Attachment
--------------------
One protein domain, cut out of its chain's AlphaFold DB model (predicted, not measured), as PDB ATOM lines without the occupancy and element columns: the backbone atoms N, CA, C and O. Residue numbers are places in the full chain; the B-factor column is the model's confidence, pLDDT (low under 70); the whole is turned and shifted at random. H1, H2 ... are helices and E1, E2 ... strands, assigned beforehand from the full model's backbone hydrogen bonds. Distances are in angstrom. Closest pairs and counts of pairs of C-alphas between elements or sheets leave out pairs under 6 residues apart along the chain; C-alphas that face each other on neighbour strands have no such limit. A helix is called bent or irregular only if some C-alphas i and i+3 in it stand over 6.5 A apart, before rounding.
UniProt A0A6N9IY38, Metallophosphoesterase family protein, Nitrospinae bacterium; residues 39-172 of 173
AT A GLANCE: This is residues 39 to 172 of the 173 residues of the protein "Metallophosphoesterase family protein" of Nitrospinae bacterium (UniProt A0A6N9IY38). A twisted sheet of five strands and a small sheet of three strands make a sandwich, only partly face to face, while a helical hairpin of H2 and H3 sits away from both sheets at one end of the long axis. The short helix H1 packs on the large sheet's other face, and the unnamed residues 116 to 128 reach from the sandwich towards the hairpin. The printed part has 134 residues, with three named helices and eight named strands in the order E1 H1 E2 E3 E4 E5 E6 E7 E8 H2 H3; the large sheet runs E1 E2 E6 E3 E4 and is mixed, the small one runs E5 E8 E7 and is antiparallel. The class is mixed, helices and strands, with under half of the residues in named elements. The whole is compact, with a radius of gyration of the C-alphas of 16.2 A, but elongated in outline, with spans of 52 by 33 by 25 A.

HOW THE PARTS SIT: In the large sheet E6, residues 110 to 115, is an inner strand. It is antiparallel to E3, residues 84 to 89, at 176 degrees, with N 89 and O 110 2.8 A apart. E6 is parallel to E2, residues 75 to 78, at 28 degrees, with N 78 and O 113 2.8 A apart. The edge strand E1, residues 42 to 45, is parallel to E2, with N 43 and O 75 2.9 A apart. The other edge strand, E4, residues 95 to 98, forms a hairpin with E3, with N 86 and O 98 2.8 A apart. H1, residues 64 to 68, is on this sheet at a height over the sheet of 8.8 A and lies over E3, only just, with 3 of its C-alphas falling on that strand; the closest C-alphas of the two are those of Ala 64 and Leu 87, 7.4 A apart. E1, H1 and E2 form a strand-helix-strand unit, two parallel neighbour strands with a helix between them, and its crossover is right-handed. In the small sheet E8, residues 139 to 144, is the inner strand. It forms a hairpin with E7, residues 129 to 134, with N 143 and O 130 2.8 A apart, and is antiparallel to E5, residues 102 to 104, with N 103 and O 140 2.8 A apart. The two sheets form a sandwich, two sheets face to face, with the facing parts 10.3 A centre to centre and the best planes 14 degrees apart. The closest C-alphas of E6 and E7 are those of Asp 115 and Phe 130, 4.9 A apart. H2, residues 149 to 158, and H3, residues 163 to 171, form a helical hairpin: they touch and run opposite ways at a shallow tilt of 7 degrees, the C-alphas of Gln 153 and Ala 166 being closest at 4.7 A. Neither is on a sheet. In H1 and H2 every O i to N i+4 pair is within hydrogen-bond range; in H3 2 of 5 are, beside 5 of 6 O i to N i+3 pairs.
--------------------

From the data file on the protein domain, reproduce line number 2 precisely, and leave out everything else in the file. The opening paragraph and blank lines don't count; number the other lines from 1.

AT A GLANCE: This is residues 39 to 172 of the 173 residues of the protein "Metallophosphoesterase family protein" of Nitrospinae bacterium (UniProt A0A6N9IY38). A twisted sheet of five strands and a small sheet of three strands make a sandwich, only partly face to face, while a helical hairpin of H2 and H3 sits away from both sheets at one end of the long axis. The short helix H1 packs on the large sheet's other face, and the unnamed residues 116 to 128 reach from the sandwich towards the hairpin. The printed part has 134 residues, with three named helices and eight named strands in the order E1 H1 E2 E3 E4 E5 E6 E7 E8 H2 H3; the large sheet runs E1 E2 E6 E3 E4 and is mixed, the small one runs E5 E8 E7 and is antiparallel. The class is mixed, helices and strands, with under half of the residues in named elements. The whole is compact, with a radius of gyration of the C-alphas of 16.2 A, but elongated in outline, with spans of 52 by 33 by 25 A.